T&M pp. 96-127

Chapter 6: Thrust Faults

  1. Some introductory definitions
    1. Reverse faults dip >45 deg. Thrust faults dip <45 deg.
    2. Thrust faulting can happen on all scales from millimeters to kilometers.
    3. Thust Sheet- low angle hanging wall block has large areal extent compared to thickness
    4. Allochthon- sheet shifted out of place from original position. Rocks within sheet are allochthonous.
    5. Autochthon- sheet close to original location (ie. footwall block). Contains autochthonous rocks.
  2. Recognition of Thrust Faults
    1. Vertical section through fault stratigraphy is generally duplicated.
    2. Horizontal separation can vary due to different dips - Figure 6.2
    3. Types of Stratigraphy consistent with thrust faults - are only general indicators and is difficult to diagnose properly in the field.
      1. Plutons/metamorphics brought near the surface from deep in the Earth.
        1. Plutonic/high grade metamorphic on top of unmetamorphic/low-grade igneous.
      2. Similar aged rocks but different sedimentary facies.
      3. Highly deformed allochthonous on top of slightly/undeformed autochthonous.
  3. Shape and Displacement of Thrust Faults
    1. Shape of Thrust Faults- creates irregular map surfaces indicative of path.
      1. Some dip less with depth- form listric fault systems.
      2. Constant dip with depth.
      3. Greater dip with depth- accommodates compression of intrusion or jog in strike-slip.
    2. Klippe- isolated remnant of allochthon eroded away (outcrop).
    3. Window (Fenster)- erosion creates a hole through sheet to reveal layers below.
      1. both Klippes and Windows are indicators of minimum displacement.
    4. Displacement on Thrust Faults- generally up dip.
      1. Ramps can cause oblique motion and folds to develop.
        1. fault-ramp fold/fault-bend fold- usually anticlines since ramps are steeper tat main fault surface.
  4. Structural Environments of Thrust Faults
    1. Local Thrust Faults- local geometry requires convergence or shortening reacting brittly.
      1. Diapiric structures- less dense material move up through denser surroundings.
        1. ie. Salt domes that push rock out of the way (also have normal faults associated with)
      2. Common with bends in strike-slip faults that result in compression.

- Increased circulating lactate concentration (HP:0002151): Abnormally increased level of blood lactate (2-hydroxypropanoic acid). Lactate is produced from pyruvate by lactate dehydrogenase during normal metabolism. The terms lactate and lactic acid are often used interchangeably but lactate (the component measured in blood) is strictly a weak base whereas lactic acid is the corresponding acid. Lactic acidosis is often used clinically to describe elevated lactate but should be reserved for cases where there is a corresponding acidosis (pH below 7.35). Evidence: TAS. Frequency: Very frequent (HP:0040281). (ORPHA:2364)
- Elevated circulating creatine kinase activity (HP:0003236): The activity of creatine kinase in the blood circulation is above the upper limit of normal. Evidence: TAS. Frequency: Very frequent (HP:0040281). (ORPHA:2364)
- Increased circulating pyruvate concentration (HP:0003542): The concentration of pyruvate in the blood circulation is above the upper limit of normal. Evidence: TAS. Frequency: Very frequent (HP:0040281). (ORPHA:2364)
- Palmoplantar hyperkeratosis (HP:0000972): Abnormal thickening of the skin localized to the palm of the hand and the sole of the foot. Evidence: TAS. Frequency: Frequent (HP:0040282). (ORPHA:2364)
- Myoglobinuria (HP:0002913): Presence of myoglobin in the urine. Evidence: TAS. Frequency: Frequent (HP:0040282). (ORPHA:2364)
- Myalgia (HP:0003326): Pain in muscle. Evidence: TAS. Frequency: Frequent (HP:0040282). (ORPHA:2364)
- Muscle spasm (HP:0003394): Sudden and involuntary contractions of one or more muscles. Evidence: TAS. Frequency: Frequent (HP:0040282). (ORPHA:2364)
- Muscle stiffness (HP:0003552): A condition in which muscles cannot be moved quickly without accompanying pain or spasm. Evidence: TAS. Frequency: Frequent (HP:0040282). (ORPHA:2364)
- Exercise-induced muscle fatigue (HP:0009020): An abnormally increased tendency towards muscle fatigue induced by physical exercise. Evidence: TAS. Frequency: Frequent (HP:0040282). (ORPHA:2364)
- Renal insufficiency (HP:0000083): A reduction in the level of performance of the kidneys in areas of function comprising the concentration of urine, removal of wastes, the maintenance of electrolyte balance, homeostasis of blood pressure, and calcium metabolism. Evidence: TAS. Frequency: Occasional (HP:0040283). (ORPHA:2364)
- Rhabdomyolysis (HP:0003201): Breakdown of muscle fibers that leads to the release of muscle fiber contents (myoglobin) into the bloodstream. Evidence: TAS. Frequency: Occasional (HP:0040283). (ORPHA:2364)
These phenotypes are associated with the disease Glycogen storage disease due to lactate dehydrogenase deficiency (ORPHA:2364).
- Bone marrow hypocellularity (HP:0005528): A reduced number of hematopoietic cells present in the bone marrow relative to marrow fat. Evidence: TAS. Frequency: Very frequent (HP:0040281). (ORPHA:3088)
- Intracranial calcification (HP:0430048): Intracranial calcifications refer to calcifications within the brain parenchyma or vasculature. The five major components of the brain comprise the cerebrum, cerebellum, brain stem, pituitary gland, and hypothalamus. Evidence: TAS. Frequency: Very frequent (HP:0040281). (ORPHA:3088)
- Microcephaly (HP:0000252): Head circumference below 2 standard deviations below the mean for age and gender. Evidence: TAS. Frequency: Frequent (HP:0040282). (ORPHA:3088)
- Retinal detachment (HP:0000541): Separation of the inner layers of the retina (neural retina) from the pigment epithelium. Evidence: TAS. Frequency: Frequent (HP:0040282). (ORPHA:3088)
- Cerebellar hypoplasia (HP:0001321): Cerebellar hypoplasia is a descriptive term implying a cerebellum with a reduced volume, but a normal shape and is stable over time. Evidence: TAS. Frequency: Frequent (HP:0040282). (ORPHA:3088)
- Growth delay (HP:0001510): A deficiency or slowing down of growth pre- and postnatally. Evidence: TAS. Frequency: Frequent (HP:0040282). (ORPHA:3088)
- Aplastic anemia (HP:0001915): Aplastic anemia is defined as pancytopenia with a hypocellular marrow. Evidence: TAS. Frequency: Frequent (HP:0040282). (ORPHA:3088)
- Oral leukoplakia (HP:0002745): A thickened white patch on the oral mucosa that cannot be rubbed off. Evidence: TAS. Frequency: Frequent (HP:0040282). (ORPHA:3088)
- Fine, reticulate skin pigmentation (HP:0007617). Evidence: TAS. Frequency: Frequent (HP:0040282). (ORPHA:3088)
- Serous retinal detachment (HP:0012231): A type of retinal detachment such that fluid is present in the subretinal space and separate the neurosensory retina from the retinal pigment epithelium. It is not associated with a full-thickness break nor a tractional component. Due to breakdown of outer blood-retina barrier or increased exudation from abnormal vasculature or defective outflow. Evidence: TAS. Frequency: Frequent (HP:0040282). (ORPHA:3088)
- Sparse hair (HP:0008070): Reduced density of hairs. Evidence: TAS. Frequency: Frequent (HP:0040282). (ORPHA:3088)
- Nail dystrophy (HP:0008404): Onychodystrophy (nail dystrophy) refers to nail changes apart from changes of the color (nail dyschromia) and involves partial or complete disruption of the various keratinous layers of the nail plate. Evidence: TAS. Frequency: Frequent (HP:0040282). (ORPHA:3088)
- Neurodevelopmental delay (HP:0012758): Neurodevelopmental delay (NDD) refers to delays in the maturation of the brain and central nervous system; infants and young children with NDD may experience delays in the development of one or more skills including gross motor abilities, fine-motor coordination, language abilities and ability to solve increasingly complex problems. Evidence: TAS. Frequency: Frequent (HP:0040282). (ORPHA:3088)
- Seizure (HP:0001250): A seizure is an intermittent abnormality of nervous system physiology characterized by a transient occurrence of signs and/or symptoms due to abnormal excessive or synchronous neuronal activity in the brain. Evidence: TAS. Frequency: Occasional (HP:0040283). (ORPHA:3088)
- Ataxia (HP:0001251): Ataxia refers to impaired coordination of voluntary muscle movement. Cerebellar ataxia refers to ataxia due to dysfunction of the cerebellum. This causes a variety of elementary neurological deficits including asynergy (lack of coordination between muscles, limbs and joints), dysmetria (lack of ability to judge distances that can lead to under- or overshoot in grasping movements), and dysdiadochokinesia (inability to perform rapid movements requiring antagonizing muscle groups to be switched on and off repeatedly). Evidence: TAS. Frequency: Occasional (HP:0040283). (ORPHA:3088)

2. Thrust Faults Associated with Folds- Figure 6.10
      1. When can't fold anymore thrust faults cut the steep or overturned fold.
      2. Fault Propagation Folds- folds develop to accommodate deformation above tip line.
        1. Eventually shears off steeper fold.
      3. Steep or inverted fold progressively sheared until forms a duplicate shear zone.
      4. Folds in hanging wall block develop going over a ramp.
    3. Thrust Systems.
      1. Foreland fold and thrust belts- margins of major orogenic belts.
        1. belts consist of sets of low-angle listric faults of similar attitudes.
        2. sets of folds and faults more or less parallel.
        3. Foreland- area in-front of thrusting fault or sheet.
        4. Hinterland- behind thrust system.
        5. Salient/Virgation- faults and folds form belt convex toward foreland.
        6. Reentrant/Syntaxis- faults and folds form belt concave toward foreland.
        7. Culminations- relatively high area usually along salients.
        8. Depressions- low regions usually along reentrants.
        9. Cross section view- belts overlie undeformed basement along gently sloping decollement, detachment, or sole thrust.
          1. Deformation usually limited to above decollement.
          2. Wedge shape- thiner cross section towards foreland.
          3. Listric thrust faults asymptote to decollement.
      2. Tear faults take up differential displacements.
      3. Imbricate fan or Schuppen zone- faults stacked on top of each other.
        1. Usually concave up and decrease dip with depth terminating at branch lines in decollement.
      4. Duplex- imbricate thrusts that branch off floor below and upward into a roof thrust(S-shaped)
        1. Results in a stack of horses.
      5. When thrust fault dies out transfers displacement elsewhere forming en echelon thrust structure.
  5. Kinematic Models of Thrust Fault Systems- want to know where new faults form (ie. toward foreland or hinterland)
    1. Usually ramp faults cut into footwall block forming progressive horses.
      1. Hinterland dipping, Antiformal stack, Foreland Dipping duplex.
    2. Ramp faults can cut into hinterland- not as common.